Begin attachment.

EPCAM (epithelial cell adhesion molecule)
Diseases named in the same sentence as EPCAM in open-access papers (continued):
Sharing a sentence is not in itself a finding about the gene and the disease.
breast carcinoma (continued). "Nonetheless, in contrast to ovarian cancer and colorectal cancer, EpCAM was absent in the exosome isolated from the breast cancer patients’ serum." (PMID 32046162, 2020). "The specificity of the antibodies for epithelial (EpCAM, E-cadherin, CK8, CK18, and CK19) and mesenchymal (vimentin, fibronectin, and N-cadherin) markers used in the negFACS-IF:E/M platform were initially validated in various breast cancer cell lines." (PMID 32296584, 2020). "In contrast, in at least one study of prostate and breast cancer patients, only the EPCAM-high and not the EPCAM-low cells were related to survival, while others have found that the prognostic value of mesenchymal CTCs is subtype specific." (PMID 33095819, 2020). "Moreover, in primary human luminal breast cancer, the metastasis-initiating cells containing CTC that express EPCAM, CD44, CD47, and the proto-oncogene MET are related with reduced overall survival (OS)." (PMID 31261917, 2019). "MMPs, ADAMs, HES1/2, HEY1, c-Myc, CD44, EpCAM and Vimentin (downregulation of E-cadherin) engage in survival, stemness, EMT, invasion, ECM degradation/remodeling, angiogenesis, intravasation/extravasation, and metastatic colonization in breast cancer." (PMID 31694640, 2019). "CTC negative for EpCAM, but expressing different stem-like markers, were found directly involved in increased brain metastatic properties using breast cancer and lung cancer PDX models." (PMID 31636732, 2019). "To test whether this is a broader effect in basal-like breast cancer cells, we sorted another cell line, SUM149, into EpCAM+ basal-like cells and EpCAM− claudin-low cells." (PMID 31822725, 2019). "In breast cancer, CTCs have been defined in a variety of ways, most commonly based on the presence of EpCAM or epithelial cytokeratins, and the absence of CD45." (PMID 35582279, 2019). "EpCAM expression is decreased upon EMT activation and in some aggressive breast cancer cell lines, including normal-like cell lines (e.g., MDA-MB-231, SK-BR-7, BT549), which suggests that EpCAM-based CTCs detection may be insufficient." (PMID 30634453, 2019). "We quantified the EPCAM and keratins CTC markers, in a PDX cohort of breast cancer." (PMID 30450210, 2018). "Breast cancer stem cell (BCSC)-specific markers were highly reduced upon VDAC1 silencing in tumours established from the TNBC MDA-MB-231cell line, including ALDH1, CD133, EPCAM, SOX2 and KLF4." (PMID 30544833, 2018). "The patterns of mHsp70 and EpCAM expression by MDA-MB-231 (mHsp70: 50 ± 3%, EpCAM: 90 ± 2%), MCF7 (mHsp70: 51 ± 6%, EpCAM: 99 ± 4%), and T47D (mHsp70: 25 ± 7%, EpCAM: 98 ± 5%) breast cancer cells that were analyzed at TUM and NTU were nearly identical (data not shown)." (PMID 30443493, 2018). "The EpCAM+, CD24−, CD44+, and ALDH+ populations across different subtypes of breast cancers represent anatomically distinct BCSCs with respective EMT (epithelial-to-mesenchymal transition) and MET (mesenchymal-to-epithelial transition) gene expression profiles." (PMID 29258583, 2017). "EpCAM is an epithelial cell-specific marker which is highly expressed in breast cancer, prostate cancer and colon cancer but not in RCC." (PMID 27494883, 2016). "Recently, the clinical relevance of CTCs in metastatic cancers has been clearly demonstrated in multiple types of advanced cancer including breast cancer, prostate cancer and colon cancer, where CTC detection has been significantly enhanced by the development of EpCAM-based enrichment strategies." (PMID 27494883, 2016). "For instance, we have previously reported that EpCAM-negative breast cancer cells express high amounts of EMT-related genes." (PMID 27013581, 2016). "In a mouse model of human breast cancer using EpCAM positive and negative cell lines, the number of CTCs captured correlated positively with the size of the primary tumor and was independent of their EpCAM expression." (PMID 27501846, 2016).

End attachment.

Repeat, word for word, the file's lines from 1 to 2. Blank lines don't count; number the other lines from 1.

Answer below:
EPCAM (epithelial cell adhesion molecule)
Diseases named in the same sentence as EPCAM in open-access papers (continued):